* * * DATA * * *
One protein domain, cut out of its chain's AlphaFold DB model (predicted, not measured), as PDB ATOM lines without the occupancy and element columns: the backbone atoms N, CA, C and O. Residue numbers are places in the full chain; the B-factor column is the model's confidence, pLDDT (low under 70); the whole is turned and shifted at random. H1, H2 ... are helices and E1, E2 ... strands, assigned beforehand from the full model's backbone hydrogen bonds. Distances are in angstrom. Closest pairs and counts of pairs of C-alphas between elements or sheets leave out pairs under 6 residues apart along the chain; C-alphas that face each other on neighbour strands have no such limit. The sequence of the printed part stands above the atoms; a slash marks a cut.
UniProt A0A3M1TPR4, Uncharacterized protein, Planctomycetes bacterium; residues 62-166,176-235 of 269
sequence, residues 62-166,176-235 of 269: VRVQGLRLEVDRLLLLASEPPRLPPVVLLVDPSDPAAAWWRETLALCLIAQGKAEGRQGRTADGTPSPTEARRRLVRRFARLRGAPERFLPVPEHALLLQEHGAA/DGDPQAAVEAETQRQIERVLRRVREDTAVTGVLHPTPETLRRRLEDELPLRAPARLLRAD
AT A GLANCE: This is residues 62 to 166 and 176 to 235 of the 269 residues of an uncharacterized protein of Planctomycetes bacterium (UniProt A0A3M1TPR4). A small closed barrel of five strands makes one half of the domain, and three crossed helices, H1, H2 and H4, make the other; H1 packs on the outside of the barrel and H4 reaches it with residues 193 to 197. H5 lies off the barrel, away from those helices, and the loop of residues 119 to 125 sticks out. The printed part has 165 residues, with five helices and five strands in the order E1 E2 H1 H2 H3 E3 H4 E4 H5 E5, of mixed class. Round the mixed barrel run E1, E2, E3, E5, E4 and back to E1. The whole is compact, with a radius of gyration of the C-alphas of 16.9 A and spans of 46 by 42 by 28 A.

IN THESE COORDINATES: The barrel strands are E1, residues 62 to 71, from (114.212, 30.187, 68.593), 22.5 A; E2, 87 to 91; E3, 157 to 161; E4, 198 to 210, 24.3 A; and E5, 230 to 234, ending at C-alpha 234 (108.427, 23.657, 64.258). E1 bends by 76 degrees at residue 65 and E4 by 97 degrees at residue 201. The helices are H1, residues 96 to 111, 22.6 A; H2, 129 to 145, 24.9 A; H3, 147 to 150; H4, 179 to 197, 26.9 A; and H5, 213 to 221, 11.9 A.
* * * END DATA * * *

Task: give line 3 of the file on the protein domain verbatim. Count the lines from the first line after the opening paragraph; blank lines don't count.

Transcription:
AT A GLANCE: This is residues 62 to 166 and 176 to 235 of the 269 residues of an uncharacterized protein of Planctomycetes bacterium (UniProt A0A3M1TPR4). A small closed barrel of five strands makes one half of the domain, and three crossed helices, H1, H2 and H4, make the other; H1 packs on the outside of the barrel and H4 reaches it with residues 193 to 197. H5 lies off the barrel, away from those helices, and the loop of residues 119 to 125 sticks out. The printed part has 165 residues, with five helices and five strands in the order E1 E2 H1 H2 H3 E3 H4 E4 H5 E5, of mixed class. Round the mixed barrel run E1, E2, E3, E5, E4 and back to E1. The whole is compact, with a radius of gyration of the C-alphas of 16.9 A and spans of 46 by 42 by 28 A.